Nothing challenges a business as much as cash flow. To control your accounts receivable you need people paying on time.

To do that you need the terms of payment in your contracts:  What to pay, when it due, how much interest to charge, and reimbursement of attorney or collection fees. You can only collect the fees if it is stated in the contracts.

Put a collections plan in place that includes each step in your process. When to notify the customer they are past due. How many letters requesting payment are sent before turning it over to a collections company or an attorney.

Depending on the amount you need to collect, an attorney can be a great help. A letter from an attorney is a powerful thing. It tells them there is a new sheriff in town. However, it may not be worth pursuing the matter legally if the amount is less than $1,000.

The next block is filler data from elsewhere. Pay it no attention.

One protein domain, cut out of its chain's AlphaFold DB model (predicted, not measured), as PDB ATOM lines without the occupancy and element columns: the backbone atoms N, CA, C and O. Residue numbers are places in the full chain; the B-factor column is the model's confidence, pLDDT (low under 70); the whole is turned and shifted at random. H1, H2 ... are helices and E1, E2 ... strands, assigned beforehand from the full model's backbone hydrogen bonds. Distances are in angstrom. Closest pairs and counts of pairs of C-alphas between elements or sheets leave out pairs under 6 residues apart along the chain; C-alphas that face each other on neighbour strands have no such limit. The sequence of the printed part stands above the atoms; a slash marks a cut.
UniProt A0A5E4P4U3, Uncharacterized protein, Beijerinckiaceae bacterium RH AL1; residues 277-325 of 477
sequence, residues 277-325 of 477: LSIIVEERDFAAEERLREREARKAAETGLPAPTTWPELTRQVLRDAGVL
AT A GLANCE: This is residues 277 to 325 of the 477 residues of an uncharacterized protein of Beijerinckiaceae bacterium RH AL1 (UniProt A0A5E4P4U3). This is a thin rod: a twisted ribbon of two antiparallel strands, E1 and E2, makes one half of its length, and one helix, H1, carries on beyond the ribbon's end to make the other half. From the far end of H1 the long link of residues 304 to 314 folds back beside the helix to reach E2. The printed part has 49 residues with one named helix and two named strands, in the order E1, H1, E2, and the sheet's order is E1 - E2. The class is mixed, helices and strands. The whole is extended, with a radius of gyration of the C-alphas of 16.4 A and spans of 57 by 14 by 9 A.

Conclusion

Plan on reducing your legal risks by talking to your attorney more. This may increase your profits in the long run. Have a legal inventory done. Have a system in place for dealing with vendors and customers. It should be fair and have clear terms.

Remember that most things work out. Most people don’t get sued. But if you want more success and reduced risks, you need to take charge by using all the methods at your disposal.

–NBM Business Advisor

Glen McCluskey is principal of Business Launch and Legal Services, PLLC a part of McCluskey Law Office. He works with new and existing small business owners to develop comprehensive business plans and provides legal services to business and legal support as set out in the plans. He can be reached at (651) 646-2669 or
glenlaw@glen-law-office.com
www.glen-law-office.com
On Facebook: McCluskey Law Offices PC

CALL TO ACTION

If your goal is to be successful at what you do, focus on what you do best, and let me help you reach your goals through proper planning, execution and legal services. Call me today at (651) 646-2669 for a free consultation.